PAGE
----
the conflict between the will to deny horrible events and the will to proclaim them aloud is the central dialectic(discussion, debate, reasoning) of psychological trauma.. people who have survived atrocities often tell their stories in a highly emotional contradictory, and fragmented manner which undermines their credibility and thereby serves the twin imperatives of truth telling and secrecy. when the truth is finally recognized, survivors can begin their recovery. but far too often secrecy prevails, and the story of the traumatic even surfaces not as a verbal narrative but as a symptom..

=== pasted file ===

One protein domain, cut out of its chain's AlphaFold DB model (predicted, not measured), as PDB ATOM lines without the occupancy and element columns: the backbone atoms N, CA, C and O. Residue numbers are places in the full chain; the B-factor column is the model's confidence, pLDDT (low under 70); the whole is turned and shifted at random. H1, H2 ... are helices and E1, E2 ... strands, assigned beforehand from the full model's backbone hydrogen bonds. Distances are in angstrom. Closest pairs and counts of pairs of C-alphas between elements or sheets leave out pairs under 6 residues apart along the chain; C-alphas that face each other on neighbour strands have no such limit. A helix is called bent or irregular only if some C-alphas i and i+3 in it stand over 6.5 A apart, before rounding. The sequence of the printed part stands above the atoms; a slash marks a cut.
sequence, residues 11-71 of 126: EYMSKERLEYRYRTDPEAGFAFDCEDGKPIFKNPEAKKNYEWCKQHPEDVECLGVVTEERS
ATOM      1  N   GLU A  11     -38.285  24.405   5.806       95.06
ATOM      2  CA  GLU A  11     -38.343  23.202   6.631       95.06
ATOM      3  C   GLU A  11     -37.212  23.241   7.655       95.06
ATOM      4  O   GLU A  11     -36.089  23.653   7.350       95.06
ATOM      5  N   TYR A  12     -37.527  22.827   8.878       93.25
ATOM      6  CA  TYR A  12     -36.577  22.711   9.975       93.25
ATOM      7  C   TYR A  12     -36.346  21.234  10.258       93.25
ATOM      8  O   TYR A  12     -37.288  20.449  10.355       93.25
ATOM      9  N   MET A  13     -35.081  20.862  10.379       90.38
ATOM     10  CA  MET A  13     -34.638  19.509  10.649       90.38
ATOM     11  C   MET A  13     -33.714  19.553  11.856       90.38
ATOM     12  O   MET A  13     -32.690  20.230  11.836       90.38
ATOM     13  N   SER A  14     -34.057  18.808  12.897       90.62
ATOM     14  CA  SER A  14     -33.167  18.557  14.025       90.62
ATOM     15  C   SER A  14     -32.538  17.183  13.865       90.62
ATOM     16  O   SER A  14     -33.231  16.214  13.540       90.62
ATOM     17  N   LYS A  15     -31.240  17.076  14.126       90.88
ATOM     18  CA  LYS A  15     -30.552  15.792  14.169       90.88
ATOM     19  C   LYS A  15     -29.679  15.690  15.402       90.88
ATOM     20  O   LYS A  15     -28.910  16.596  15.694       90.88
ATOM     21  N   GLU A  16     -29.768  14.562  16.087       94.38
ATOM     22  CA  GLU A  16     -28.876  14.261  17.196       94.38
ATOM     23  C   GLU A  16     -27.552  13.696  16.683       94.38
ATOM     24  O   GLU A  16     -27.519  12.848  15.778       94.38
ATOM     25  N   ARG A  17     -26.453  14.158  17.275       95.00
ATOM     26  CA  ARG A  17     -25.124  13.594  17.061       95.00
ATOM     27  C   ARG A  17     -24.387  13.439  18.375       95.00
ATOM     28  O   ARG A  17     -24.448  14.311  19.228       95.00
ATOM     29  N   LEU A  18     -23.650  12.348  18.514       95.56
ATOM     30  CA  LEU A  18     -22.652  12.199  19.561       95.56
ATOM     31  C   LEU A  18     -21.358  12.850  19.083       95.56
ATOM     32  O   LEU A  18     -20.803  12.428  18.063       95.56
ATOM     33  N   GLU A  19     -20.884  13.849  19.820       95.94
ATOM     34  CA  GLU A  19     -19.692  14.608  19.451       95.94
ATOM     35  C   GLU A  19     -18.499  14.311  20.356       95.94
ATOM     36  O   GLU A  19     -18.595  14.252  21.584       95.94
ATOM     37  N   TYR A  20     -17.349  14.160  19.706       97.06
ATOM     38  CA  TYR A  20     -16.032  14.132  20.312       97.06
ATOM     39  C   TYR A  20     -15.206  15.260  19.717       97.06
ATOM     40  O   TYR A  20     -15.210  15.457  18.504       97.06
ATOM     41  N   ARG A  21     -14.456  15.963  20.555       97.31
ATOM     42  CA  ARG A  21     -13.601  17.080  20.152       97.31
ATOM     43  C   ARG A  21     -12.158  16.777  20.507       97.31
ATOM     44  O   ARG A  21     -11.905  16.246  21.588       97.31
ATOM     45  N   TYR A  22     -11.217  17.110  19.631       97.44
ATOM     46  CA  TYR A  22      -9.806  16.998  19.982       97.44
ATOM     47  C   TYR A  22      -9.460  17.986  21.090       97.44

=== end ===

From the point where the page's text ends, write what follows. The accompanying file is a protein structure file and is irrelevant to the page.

they psychological distress symptoms of traumatized people simultaneously call attention to the existence of an unspeakable secret and deflect attention from it.. this si most apparent in the way traumatized people alternate between feel numb and reliving he event..

2

witnesses as well as victims are subject to the dialectic of trauma.. it is difficult for an observer to remain clearheaded and calm, to see more than a few fragments of the picture at one time, to retain all the pieces, and to fit them together. it is even more difficult to find language that conveys fully and persuasively what one has seen.. those who attempt to describe the atrocities that they have witnessed also risk their own credibility. to speak publicly about one’s knowledge of atrocities is to invite the stigma that attaches to victims

3